Editorial: UI academics underpaid


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The 40-hour workweek seems to have gone out the window for the state’s regent-school faculties.

The state Board of Regents released a report this week that shows that University of Iowa faculty members work an average of 57.57 hours per week. This survey examined the amount of time faculty members spend doing research, teaching, assisting students outside of the classroom, etc., at Iowa’s regent schools.

The regents require the universities to survey their faculty every two years. According to the survey report, the data are designed to track faculty job performance against agreed-upon standards. The data are also used to provide constructive feedback and support to the few faculty members who fall short in one or more areas of their work.

While these numbers may be pleasing and reflect well upon the university, some members in the UI community are wondering if the numbers are sustainable.

How practical is it for UI faculty to continue working themselves at this rate? And, more importantly, are UI faculty members receiving the amount of recognition they deserve and being sufficiently compensated for the work that they do?

According to the Chronicle of Higher Education, full professors at the UI made an average of $130,000 in 2012, ranking in the 66th percentile of the 1,251 doctoral institutions in the survey. Associate professors were paid an average of $86,400 and assistant professors made an average of $74,100 — both ranking just above the median at the 52nd and 53rd percentiles, respectively. Instructors at the UI seem to have it the worst. In 2012, they made an average of $40,300, ranking far below the median, in the 8th percentile.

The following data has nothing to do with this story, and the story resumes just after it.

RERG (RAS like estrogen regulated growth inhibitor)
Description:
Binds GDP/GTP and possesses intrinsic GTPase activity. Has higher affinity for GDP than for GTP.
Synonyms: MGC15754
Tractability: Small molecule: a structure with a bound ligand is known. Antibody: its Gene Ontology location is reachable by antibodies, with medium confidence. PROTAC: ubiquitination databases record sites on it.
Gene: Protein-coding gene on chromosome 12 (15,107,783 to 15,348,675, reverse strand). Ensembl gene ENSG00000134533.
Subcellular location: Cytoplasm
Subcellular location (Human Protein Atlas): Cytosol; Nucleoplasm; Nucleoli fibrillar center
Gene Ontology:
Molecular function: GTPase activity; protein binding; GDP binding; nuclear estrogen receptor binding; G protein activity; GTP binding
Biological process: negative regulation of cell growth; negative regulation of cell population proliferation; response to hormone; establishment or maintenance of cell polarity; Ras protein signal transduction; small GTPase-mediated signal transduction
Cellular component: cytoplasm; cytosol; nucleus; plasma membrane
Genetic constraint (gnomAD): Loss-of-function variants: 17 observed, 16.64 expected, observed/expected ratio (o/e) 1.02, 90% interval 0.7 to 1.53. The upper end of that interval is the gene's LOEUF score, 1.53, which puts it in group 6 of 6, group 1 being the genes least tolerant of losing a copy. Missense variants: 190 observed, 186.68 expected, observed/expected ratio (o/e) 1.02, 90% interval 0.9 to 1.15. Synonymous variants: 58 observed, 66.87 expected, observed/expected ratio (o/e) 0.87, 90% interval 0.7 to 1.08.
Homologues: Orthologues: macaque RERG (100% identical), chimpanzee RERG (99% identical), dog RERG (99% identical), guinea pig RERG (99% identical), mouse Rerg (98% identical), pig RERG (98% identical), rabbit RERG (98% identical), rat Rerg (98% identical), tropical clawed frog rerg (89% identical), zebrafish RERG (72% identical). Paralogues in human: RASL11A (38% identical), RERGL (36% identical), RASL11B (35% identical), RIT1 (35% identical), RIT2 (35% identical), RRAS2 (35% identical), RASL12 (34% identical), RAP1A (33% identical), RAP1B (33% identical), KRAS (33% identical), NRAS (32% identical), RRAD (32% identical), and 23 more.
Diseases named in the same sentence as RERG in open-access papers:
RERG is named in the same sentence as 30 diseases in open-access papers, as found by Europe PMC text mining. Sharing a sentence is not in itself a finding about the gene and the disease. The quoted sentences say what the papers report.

When you calculate the number of hours full professors at the UI work per year and divide their average salary by this number, it comes out to be about $45 an hour. Compared with minimum wage, which is $7.25 an hour, what a professor makes may seem like a lot of money. However, in comparison with the average income of persons of other professions that require the same amount of education, such as doctors or dentists, what professors are making is relatively low.

The most recent data from the Bureau of Labor Statistics show that the average wage of physicians and surgeons in the United States is around $166,400 per year. That comes out to about $80 an hour, according to bureau’s statistics — roughly twice the amount that full professors make on average at the UI.

Dentists earn an average wage of $146,920, or $70 an hour.

Keep in mind that all three of these professions require doctoral or professional degrees.

Yet, there is a clear divide in the wages of professors and other professionals with equivalent levels of education and training. Why? Doctors may treat illnesses and save lives, but professors are dedicating their lives to train the doctors, dentists, and lawyers of the future.

Faculty members are equally as involved with the students as they are with their work in research.

The survey indicated that UI faculty members spend an average of 21.80 hours in student instruction — only around an hour less on average than they spend on scholarship.

It is time that we reconsider the level of importance placed on and the respect that we have for this particular profession.

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